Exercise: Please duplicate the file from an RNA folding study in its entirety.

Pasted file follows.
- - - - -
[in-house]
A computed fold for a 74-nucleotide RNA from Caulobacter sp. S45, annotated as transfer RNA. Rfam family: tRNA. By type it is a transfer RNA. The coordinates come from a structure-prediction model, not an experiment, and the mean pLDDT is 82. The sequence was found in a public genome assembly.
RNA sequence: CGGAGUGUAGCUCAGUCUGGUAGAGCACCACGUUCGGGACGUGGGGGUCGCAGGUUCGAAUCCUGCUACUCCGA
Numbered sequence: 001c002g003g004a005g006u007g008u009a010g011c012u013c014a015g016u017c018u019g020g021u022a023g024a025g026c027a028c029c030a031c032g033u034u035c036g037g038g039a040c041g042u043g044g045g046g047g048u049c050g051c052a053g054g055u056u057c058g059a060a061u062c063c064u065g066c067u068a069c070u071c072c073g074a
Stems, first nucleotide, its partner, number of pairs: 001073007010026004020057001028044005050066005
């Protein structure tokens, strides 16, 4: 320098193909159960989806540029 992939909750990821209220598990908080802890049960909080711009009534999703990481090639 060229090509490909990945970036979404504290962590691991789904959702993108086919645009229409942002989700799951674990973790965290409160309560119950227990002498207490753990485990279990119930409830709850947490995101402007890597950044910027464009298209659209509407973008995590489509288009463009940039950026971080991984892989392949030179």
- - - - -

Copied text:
[in-house]
A computed fold for a 74-nucleotide RNA from Caulobacter sp. S45, annotated as transfer RNA. Rfam family: tRNA. By type it is a transfer RNA. The coordinates come from a structure-prediction model, not an experiment, and the mean pLDDT is 82. The sequence was found in a public genome assembly.
RNA sequence: CGGAGUGUAGCUCAGUCUGGUAGAGCACCACGUUCGGGACGUGGGGGUCGCAGGUUCGAAUCCUGCUACUCCGA
Numbered sequence: 001c002g003g004a005g006u007g008u009a010g011c012u013c014a015g016u017c018u019g020g021u022a023g024a025g026c027a028c029c030a031c032g033u034u035c036g037g038g039a040c041g042u043g044g045g046g047g048u049c050g051c052a053g054g055u056u057c058g059a060a061u062c063c064u065g066c067u068a069c070u071c072c073g074a
Stems, first nucleotide, its partner, number of pairs: 001073007010026004020057001028044005050066005
């Protein structure tokens, strides 16, 4: 320098193909159960989806540029 992939909750990821209220598990908080802890049960909080711009009534999703990481090639 060229090509490909990945970036979404504290962590691991789904959702993108086919645009229409942002989700799951674990973790965290409160309560119950227990002498207490753990485990279990119930409830709850947490995101402007890597950044910027464009298209659209509407973008995590489509288009463009940039950026971080991984892989392949030179």